Stocks up after ECB moves…GM to compensate crash victims…Feds: Blowout preventers still a risk

NEW YORK (AP) — One Wall Street analyst is telling clients that “the world is a safer place today.” He’s reacting to the European Central Banks’ raft of moves aimed at keeping the 18-country eurozone from slipping into deflation, which could kill the region’s economic recovery. The ECB actions have encouraged investors both in Europe and the U.S. The S&P 500 and the Nasdaq composite are all solidly higher in afternoon trading.

DETROIT (AP) — General Motors says it will launch a compensation program for crash victims or their families as a result of faulty ignition switches linked to at least 13 deaths. The problem led to the recall of 2.6 million cars, but only after years of delay. CEO Mary Barra says an internal investigation found a pattern of incompetency and neglect, but not a cover-up of the matter. GM says it expects to start accepting claims Aug. 1.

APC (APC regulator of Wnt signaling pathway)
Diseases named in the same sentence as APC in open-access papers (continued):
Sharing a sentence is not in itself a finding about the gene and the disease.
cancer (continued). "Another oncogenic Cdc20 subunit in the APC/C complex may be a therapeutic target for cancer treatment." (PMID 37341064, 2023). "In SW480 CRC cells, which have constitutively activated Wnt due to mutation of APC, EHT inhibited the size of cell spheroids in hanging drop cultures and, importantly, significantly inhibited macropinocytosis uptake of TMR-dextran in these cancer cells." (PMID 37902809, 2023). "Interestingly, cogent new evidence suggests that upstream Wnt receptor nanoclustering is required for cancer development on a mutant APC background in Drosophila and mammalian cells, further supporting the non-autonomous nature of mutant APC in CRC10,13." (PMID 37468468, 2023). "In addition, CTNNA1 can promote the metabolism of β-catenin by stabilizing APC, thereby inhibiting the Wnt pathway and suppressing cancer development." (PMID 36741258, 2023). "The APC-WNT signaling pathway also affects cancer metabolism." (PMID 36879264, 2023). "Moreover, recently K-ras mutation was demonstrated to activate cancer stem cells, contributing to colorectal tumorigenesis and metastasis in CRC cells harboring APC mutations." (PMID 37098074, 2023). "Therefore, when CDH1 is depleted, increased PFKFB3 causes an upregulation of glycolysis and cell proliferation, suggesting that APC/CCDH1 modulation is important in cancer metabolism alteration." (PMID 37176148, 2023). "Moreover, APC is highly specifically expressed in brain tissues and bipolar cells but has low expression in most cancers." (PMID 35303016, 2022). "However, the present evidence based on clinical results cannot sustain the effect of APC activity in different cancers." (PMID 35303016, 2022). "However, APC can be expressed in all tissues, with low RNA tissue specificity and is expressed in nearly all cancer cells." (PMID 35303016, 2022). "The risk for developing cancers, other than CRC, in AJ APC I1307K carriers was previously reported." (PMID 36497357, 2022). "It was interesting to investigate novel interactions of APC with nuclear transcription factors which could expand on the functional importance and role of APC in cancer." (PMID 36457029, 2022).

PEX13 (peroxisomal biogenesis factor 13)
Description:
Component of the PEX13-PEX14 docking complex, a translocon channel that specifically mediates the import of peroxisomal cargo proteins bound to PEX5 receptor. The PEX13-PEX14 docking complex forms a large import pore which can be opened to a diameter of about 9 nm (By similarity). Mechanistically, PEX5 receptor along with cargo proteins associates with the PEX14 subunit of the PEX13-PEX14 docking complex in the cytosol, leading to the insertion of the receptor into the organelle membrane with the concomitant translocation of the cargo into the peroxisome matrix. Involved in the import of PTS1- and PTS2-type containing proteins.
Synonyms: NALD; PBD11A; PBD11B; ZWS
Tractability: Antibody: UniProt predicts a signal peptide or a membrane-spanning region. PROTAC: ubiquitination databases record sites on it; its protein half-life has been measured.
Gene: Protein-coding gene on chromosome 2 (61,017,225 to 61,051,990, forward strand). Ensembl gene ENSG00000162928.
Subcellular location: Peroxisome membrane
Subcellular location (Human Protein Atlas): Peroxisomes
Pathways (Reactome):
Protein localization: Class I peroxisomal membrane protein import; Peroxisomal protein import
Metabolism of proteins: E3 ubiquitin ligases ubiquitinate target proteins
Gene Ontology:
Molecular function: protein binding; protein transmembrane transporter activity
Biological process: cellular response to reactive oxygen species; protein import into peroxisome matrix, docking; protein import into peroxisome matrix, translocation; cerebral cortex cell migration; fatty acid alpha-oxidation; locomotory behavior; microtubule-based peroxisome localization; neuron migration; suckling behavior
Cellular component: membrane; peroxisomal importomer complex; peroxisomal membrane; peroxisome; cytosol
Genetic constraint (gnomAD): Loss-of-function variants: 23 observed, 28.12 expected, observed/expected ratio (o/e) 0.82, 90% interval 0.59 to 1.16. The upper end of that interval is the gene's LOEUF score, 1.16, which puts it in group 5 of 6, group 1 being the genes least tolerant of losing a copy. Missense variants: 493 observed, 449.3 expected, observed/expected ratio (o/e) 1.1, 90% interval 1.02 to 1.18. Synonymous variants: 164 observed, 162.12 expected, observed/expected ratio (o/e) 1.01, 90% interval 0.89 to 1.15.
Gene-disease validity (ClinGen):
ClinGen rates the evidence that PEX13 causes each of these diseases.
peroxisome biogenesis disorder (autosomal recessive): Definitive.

WASHINGTON (AP) — A federal investigation into the 2010 BP oil spill in the Gulf of Mexico concludes that the Deepwater Horizon’s blowout preventer wasn’t tested properly and suffered multiple failures. Moreover, the U.S. Chemical Safety Board report says problems in the last-ditch safety device were worse than previously realized and still pose a risk for many rigs drilling today.

NEW YORK (AP) — Barnes & Noble and Samsung are teaming up on the bookseller’s Nook tablets. The deal will allow Barnes & Noble to focus on developing its Nook digital software and leave the production of the tablet to Samsung. The device will be a 7-inch Samsung Galaxy Tab 4 with Nook’s digital reading software already on it. It will be available in early August. There’s no word yet on its price.

SAN FRANCISCO (AP) — A three-day sickout by San Francisco transit drivers appears to be over. The city’s famous cable cars are running again, while train and bus service is almost at full strength. The sickout came after workers rejected a contract proposal that would have given them an 11 percent pay raise, but also required them to cover a 7.5 percent pension payment currently paid by the transit agency. The union says that amounts to a pay cut.

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